A major activity today is Commissioning Services by way of Public Tender and then properly monitoring the performance against targets and taking action when projects go “off plan”.
There is now a strong body of evidence based on National Audit Office and other reports that the Civil Service as a whole is in extreme danger of being “Unfit for Purpose”.
This criticism has been made of certain departments like the Home Office for years.
More recently Business Innovation and Skills, BIS, had the Post Office privatisation issue and, separately, it has been reported to have too few senior staff with business or relevant experience relating to the activities of the Department with too much reliance on outside consultants for advice.
It was also identified as having below average morale.
Last year there was strong criticism of the Transport Department in relation to the West Coast franchise allocation.
DWP, Department of Work and Pensions, is rarely out of the news for under performance of Work Contract providers, poor value and delay on the introduction of the Universal Credit project and in the last week the early discontinuation and poor achievement related to the Youth Contract.
Over at the Justice Department there were problems with supervision of provider contracts for prison and offender management services.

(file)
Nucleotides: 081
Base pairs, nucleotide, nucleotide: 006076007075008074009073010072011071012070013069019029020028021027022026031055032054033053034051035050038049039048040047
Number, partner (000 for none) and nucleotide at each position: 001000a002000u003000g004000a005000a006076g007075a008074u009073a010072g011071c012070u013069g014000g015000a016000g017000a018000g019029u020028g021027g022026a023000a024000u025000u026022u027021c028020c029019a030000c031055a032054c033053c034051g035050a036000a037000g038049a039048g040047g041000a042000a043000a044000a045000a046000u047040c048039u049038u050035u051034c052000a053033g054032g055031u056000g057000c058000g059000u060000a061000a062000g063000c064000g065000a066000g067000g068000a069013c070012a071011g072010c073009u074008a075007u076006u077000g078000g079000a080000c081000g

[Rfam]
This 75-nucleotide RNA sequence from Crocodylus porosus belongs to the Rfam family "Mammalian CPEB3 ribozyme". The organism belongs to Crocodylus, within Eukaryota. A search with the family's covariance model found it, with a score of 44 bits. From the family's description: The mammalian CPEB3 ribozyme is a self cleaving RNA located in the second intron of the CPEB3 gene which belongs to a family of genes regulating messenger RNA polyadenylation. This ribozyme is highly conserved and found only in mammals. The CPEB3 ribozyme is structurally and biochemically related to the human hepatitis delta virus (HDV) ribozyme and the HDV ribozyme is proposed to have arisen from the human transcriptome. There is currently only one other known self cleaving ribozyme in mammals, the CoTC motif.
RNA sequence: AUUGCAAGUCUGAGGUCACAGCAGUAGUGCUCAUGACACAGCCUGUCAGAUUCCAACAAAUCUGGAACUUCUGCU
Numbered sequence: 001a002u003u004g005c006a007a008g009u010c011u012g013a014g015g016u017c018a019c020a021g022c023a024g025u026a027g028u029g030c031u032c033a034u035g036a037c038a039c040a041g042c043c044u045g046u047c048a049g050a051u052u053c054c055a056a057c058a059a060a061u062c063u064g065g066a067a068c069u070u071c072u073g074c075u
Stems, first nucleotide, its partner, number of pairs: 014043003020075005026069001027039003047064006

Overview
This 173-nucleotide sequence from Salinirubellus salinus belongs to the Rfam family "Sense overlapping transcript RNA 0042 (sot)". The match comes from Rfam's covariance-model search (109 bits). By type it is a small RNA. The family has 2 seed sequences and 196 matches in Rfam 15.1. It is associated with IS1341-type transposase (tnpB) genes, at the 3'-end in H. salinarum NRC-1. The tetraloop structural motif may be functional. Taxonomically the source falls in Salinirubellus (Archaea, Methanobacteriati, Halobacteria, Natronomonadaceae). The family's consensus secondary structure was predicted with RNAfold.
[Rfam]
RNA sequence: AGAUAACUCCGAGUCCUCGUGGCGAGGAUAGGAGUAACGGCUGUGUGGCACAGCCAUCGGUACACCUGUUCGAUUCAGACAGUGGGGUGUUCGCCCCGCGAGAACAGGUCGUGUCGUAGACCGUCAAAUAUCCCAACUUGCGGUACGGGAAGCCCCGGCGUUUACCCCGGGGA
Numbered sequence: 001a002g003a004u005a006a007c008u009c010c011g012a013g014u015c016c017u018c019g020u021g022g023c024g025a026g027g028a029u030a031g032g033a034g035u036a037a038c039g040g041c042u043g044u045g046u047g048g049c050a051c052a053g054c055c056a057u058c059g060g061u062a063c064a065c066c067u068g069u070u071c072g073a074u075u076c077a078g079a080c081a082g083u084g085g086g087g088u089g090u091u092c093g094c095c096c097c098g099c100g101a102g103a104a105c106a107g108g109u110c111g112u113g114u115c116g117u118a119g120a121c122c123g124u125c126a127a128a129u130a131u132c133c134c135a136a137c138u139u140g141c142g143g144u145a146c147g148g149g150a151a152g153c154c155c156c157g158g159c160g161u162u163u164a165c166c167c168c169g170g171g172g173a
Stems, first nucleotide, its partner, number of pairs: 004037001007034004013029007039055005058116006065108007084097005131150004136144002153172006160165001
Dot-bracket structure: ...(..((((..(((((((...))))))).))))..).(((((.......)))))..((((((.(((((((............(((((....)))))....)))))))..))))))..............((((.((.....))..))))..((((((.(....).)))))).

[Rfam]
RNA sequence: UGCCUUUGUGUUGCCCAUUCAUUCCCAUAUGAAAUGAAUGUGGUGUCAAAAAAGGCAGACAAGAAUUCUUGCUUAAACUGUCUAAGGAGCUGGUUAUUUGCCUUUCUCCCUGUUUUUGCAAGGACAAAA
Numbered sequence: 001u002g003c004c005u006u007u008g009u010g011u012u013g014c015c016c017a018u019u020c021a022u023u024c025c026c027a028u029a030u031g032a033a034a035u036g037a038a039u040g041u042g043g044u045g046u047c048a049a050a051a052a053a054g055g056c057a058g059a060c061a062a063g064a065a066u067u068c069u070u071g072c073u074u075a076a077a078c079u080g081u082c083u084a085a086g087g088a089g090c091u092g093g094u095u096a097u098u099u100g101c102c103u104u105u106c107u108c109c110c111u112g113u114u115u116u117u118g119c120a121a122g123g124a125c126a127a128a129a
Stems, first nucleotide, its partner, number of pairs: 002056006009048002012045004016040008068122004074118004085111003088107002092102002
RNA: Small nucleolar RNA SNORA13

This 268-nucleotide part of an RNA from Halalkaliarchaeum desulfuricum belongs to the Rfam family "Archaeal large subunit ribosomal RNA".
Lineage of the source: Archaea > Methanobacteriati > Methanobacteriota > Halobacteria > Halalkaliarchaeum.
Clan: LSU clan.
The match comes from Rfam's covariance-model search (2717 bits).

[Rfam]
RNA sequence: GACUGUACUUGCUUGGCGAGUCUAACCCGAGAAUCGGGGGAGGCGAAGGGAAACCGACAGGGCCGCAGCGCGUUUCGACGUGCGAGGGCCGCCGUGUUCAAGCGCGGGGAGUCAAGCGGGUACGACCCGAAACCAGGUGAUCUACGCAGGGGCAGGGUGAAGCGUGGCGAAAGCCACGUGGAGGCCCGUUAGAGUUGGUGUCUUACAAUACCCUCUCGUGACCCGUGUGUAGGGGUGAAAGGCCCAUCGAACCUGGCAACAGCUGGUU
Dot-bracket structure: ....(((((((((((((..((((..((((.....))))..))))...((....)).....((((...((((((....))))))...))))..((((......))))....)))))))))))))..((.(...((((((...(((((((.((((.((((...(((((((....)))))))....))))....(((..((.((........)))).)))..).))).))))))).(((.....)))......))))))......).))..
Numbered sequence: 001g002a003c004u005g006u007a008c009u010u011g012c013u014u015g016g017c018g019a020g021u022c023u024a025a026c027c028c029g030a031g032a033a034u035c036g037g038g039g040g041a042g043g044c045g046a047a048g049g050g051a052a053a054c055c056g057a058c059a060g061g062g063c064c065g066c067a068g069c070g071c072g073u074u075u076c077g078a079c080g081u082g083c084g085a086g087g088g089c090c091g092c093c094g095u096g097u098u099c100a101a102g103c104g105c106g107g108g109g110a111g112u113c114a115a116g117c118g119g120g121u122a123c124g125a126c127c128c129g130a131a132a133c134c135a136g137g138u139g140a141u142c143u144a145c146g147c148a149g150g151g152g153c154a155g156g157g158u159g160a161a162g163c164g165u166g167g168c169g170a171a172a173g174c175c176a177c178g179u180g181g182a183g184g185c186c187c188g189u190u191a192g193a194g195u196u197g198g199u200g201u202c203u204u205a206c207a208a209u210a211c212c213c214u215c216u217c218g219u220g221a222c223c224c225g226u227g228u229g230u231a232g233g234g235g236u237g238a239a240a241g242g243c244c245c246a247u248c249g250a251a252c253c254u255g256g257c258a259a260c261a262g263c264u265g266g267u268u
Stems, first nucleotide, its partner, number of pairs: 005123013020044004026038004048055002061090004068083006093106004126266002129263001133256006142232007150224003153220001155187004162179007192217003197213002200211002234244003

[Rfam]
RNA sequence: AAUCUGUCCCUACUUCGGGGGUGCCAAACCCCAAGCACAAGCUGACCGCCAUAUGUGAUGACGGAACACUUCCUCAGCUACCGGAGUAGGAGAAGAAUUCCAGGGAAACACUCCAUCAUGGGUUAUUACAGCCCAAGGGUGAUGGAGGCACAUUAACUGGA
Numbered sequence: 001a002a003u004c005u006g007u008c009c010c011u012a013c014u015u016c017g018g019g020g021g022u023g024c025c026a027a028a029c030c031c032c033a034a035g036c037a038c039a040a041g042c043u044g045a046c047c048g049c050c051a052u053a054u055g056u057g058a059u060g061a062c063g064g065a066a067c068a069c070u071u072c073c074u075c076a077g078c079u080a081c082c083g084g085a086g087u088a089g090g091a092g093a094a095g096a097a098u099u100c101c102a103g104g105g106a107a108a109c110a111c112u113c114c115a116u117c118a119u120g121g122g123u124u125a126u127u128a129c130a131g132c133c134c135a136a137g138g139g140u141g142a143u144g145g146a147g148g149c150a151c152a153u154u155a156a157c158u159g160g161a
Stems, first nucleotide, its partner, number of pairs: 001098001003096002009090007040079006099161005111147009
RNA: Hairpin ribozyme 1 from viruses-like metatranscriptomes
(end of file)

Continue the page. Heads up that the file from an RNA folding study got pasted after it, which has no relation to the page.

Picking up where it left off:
Boarder Security, the Passport Issuing Service, the Health Service have all been in the firing line for poor operational performance and / or poor contract management.
The Education Department has had so many reforms and initiatives that teachers are very upset at the level of interference and the public are disappointed at the poor performance of young people in international comparisons and the failure of Colleges and Universities to adequately prepare young people for the world of work with the skills that employers need.
None of this comes as a surprise to me.
The public sector as a whole is providing poor value for money and an inadequate return on investment.
Change, reform and improvement are too slow and too costly.
The structure of the Civil Service, the culture, the management style and inherent inefficiency and ineffectiveness can no longer be tolerated.
There is inadequate scrutiny internally and the National Audit Office, on behalf of Parliament is under resourced for the task it faces and badly supported by MPs.
There are political mistakes and MPs and Ministers must take part of the blame but the real culprits are the Civil Servants.
Ministers cannot be expected to take responsibility for all the staff in their department. Senior Civil Servants need to be held to account for their failures, particularly in policy execution, as well as policy advice.
A recent article in the Telegraph highlights the current issues that result from an inappropriate tax system, largely created by Civil Servants.
Let’s all join the taxation debate but also widen it to a debate about the Structure and Performance of the Civil Service because in one way or another the taxes they raise and spend represent almost 50 % of our GDP.